There are three mistakes online teachers make. Three big ones. The transition from in-person to online learning in 2020 was not an easy one. Universities and high schools were forced to change the way they teach in a very short period of time, and this has created stress for students and teachers alike.
Even for seasoned online educators, it can sometimes seem like the experience of teaching through a computer screen is full of stumbling blocks. There are constantly new problems arising, and it can be difficult to settle into a proper rhythm or capture the moments of pedagogical magic that come from an engaged classroom.
But before you convince yourself that online teaching isn’t for you, stop and remember this: you are not alone. Read about these three mistakes online teachers make.
Online education is on the rise, and many teachers and corporate trainers are experiencing growing pains right now. And that’s okay.
At DaDesktop, we get a lot of feedback about the type of problems that our customers face. We have been keeping our ear to the ground, and want to share our knowledge with the broader education community.
Today we stress the importance of avoiding 3 key mistakes that many online teachers make. These are common problems that can be solved through effective teaching strategies and following the advice of leaders in the industry.
So read on to find out what these mistakes are, and how to avoid them.
Quantity Over Quality
Many teachers who transition from the classroom to an online setting make the mistake of assuming that there should be the same amount of course content for both.
This is just not true. Video lectures are much more draining and impersonal than in-person lectures, so the format of course content needs to change.
Video lectures should be presented as bite-sized chunks of learning to be interspersed with engaging activities like class discussion or gamification.
When deciding how much course content you should cover in your course, always go for depth over coverage. Students face a lot of challenges with at-home learning that make it difficult for them to cover as much ground, and they benefit much more from going deeper into a topic and engaging with each other about it.
“It’s Good Enough”: Failing to Invest in Equipment and Tools
One of the fundamental differences between teaching online versus in person is setting.
In-person teaching uses university classrooms, community buildings, or any other space for rent that has a whiteboard, projector, and a place for your students to sit and learn together.
If you are teaching online, the space in view of your webcam becomes the classroom, and your virtual teaching platform is an extension of this. These are some key elements that students will evaluate to make a judgement about your course’s value – which is fully within your control.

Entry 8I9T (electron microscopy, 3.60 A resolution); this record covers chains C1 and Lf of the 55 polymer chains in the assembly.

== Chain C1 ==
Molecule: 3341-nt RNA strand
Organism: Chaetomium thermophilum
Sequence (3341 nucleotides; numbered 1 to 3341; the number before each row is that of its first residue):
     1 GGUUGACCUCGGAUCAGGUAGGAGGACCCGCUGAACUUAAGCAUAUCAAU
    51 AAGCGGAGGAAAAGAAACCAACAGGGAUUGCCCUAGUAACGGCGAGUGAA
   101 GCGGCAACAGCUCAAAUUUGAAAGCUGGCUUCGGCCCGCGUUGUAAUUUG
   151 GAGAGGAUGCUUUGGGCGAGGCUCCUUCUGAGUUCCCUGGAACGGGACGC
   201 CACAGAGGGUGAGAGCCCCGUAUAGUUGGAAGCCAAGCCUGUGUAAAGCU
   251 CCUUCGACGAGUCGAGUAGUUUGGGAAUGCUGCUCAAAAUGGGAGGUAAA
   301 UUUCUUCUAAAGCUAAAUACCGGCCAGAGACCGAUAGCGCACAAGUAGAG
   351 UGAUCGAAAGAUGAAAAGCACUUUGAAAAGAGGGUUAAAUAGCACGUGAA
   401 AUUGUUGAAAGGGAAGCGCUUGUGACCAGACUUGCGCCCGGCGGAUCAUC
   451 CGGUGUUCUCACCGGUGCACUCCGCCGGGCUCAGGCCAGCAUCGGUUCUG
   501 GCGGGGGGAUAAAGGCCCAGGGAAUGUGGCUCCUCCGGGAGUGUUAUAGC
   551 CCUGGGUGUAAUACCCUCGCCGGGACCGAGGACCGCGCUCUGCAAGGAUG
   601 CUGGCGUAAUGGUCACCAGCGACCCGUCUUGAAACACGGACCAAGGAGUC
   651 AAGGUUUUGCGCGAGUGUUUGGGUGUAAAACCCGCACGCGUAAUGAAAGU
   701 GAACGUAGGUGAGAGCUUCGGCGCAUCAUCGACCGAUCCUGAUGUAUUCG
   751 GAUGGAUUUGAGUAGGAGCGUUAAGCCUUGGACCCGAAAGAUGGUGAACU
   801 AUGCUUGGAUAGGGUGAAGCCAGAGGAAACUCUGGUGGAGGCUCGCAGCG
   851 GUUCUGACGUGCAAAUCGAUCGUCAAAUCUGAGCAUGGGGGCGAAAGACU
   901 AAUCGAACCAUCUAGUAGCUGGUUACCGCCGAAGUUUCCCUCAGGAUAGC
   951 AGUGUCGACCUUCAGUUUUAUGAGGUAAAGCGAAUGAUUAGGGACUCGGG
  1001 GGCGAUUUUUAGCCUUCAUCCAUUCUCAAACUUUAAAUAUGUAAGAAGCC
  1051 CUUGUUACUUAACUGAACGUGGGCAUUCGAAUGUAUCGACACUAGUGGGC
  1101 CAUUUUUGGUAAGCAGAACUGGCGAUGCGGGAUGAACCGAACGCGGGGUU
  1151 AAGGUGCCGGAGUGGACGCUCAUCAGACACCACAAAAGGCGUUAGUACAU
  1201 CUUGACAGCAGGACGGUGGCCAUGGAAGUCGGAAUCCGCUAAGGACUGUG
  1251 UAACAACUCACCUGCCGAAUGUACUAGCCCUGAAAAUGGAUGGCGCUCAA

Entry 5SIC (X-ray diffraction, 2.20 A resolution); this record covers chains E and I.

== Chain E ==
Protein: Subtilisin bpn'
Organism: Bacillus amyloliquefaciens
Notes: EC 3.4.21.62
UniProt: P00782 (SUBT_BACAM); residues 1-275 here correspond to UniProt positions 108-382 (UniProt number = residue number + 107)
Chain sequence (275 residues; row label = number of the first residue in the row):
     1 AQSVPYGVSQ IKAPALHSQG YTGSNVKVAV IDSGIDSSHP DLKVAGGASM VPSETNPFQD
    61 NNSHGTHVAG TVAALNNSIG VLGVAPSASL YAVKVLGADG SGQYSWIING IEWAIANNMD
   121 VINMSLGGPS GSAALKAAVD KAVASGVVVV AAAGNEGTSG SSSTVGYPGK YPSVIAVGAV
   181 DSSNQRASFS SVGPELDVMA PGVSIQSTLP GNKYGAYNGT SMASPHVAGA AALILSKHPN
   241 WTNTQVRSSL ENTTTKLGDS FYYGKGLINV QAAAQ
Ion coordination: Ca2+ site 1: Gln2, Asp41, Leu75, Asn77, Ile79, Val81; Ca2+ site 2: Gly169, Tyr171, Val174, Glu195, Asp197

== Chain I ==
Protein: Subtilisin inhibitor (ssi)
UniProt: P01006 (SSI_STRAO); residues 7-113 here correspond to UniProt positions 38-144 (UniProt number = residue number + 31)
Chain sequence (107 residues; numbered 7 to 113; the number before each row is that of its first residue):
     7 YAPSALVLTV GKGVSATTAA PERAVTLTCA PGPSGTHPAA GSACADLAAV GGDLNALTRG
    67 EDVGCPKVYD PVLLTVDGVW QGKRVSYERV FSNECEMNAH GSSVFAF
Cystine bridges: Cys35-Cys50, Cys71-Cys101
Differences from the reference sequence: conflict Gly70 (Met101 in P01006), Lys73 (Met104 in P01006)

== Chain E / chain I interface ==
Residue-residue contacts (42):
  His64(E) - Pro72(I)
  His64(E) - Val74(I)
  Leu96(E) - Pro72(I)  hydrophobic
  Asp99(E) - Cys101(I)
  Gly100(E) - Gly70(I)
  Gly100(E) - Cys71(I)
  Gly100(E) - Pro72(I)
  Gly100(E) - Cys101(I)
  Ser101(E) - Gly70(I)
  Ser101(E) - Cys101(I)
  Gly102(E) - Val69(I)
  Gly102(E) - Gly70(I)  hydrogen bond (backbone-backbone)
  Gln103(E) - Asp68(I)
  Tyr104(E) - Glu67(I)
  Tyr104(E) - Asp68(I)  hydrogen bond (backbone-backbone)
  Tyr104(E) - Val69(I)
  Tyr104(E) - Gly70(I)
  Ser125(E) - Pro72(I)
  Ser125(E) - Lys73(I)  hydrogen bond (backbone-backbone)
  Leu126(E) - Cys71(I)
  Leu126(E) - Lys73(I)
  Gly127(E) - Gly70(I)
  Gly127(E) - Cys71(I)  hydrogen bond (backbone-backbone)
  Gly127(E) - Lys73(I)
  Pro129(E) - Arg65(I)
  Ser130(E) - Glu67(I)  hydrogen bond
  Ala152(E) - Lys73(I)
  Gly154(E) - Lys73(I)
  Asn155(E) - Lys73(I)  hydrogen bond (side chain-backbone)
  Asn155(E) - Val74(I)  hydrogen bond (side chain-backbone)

Many online teachers use the webcam on their computer, a pair of Bluetooth headphones, and the screen-sharing feature on their video conferencing app to run lessons. This does not get the job done.
We recommend investing in a decent quality DSLR camera, microphone, and lighting setup for starters. This ensures that your students can hear and see you properly, and allows you to be more expressive when teaching.
Your background should convey professionalism and personality, without being too busy or distracting. “Virtual” backgrounds can work in a pinch but are too finicky to use all the time.
Finally, invest in a reliable and powerful online teaching platform. This is part of your student’s classroom experience, and should appear just as professional as you do during your lessons.
Missing Out on Community and Relationship Building
The past year has already been isolating enough, so there is no good reason to conduct your online course with a “lone wolf” mindset.
In earlier blog posts, we have written about the importance of supporting online teaching staff and promoting community-building and virtual care for your students. The verdict is pretty clear: students and staff who talk to each other outside of class end up learning more effectively.
But many online teachers do not accomplish this.
Some assume that keen students will reach out to each other independently to form study groups and bond over mutual interests. Others feel that their support staff are there to do just that: take directions and support when needed.
This is not how an effective online course or corporate training business gets built. Your students can end up feeling isolated and unengaged, and your support team may leave for somewhere where they feel more appreciated.
We recommend setting aside classroom time for relationship and community building through activities like icebreakers and socials, and creating open lines of communication so that students feel comfortable reaching out to you directly. A very important part of this relationship-building happens between students and instructors too!
Your support staff should be addressed through video chat or phone calls as much as possible, and they should be viewed as valuable team members as opposed to gig workers who are meant to assist with a narrow range of tasks.
Avoiding Key Mistakes and Growing Your Online Education Business
Now that you know the top pitfalls to look out for when teaching online, we hope you are excited to build your online course or training program further.
Sometimes what could really be holding you back are the tools in your toolbox. This is a challenging time in the field of education, and you need to be able to trust everything from your physical tech (video camera, microphone, lighting), to your virtual teaching program.
This is where DaDesktop comes in. We are a fast-growing platform that is challenging some of the biggest players in the game by offering a full suite of features with industry-leading support and competitive pricing.